Since the London Underground was first opened on the 10th of January 1863 it has been an amazing system which has been imitated around the world with varying levels of success. One of the most interesting things as a designer is the way in which the various underground maps seem have taken on the basic same style and visual approach. Since the inception of the famous Harry Beck map in 1933 the general rule has been to forgo the true geographical nature of the city for a more simplified style. There is one exception, however.

New York City has the dubious honour of being a virtually perfect geographical map onto which the train lines are projected. Something which has both benefits and problems too. The main benefit is that you can actually navigate around the city, above ground, itself by the stations, as they are actually marked on the correct point on the map. The down-side to this tends to lead to a less structured and hard to read map. The main point seemingly lost when it comes to reading and using the map. Its sole purpose is to allow you to see, easily, where you need to get off your train. For instance, it matters not how far from 14th street, Penn station is, but how many stops are between.

The current incarnation of the Map, issued by the MTA (Mass Transit Authority), is a little confusing to those of us who are used the usual system (London, Rotterdam and Barcelona to name only a few examples) as, as we have pointed out already, it bends and twists to match the true locations of the stations. See, New Yorkers are used to a street system which is based upon a grid system and that lead the design of the map. Back in 1904 when the service first started, it was a true depiction of the city as that was how maps were. Nothing more nothing less.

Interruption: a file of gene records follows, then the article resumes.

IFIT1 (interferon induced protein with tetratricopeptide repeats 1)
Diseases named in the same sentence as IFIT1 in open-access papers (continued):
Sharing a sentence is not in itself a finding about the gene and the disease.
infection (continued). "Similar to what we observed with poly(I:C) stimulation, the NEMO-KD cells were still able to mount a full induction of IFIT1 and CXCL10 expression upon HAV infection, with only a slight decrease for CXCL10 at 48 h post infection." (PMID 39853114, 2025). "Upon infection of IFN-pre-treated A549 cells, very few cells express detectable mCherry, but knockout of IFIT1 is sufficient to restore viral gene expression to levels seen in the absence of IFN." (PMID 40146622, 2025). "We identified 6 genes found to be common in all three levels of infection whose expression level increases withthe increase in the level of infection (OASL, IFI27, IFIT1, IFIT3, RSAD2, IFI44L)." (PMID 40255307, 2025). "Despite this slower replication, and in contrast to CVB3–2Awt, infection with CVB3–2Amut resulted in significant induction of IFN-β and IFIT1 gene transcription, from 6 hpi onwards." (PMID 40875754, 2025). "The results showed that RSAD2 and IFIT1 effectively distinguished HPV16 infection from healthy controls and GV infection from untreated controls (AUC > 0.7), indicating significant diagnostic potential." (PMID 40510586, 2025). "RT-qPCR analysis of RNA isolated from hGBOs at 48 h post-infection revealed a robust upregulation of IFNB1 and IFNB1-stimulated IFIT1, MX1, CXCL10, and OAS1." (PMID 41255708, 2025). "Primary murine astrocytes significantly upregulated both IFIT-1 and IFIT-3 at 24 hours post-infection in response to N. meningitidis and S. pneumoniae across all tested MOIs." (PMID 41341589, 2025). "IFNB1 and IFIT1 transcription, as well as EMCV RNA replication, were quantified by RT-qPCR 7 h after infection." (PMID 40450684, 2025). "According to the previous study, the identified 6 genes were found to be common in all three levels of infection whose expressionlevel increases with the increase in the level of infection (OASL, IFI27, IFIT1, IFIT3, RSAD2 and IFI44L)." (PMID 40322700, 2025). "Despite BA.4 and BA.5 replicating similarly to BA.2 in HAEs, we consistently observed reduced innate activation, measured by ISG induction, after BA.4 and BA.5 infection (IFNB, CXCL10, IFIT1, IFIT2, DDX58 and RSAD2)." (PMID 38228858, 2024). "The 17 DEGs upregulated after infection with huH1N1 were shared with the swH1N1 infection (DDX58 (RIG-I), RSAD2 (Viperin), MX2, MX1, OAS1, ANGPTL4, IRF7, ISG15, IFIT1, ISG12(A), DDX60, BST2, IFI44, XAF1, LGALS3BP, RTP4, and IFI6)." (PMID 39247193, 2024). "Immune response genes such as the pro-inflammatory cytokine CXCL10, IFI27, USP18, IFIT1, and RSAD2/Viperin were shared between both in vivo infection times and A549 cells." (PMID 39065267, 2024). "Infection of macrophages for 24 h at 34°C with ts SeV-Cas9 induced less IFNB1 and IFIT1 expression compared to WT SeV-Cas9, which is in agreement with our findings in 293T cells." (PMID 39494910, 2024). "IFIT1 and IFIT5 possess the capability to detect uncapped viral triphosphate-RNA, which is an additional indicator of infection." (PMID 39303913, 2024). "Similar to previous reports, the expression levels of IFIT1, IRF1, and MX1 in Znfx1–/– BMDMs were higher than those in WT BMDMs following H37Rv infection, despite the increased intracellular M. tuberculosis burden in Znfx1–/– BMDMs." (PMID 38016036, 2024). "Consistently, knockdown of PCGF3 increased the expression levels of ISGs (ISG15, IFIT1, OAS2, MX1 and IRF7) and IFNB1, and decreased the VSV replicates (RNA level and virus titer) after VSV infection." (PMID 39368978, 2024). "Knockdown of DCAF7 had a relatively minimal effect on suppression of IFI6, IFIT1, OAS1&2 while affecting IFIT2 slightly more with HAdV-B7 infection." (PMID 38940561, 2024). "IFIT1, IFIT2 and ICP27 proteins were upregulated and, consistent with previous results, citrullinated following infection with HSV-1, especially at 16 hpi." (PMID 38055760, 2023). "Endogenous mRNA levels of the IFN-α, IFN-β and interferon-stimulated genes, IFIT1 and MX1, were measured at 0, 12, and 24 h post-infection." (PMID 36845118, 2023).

In 1958 George Saloman gave the city its first true schematic map, doing away with the troubling geographical locations and simplifying it to its essence. It wasn’t so well received, however, removing small items such as Central Park, didn’t go down to well with a Proud New York public. The Map survived in that incarnation until 1971, when Massimo Vignelli was commissioned to produce a new map. The design was an instant design classic and is as good, if not better than the original underground schematic map of London. Beautifully designed with clean lines and a minimalism which helped everyone instantly, and more were won over by his re-inclusion of Central Park, albeit square.

This map was replaced in 1979 when it was redesigned to be geographical again in nature. But this time it was for a reason which has some credit. The designer, John Tauranac (an MTA employee), replaced the true locations of the map and the exact intricate nature of the tracks as it was intended to offer a greater level of security and piece of mind to those using the system. The reason for this was the evolution of New York into a much less safer place, where some residents might not wish to find themselves in certain parts of the city after dark, knowing that a train that they don’t feel turning to the left or right at the correct time, would lead them to get off the train before they found themselves in a situation they didn’t want to be in.

Since that incarnation the map has changed very little, only updates and minor refinements have been made. In 2007 the designer Eddie Jabbour produced his own map which is a hybrid of the 1971 and 1979 map, called the kick map. This has a rational argument behind its use, he is quoted as saying “why is it the Vignelli map or nothing, can’t we have the best of both worlds?” and some might agree, but I personally think that the Kick map covers too much of both worlds, giving too much credence to the geographical style.

I’ll end this (longer than intended) post by adding the final note to the ongoing New York Subway map saga, which is the very recent redesign by Vignelli – in 2008 he was asked by Men’s Vogue in the USA to update his map and recreate the classic diagramatical map he produced in the 70s. The map was given away in the May Issue of the magazine, and 500 signed copies were sold in the name of charity. Personally I think that the updated version is a beautiful piece of design which should be embraced by New Yorkers and the rest of the world.

Image © Vignelli Associates

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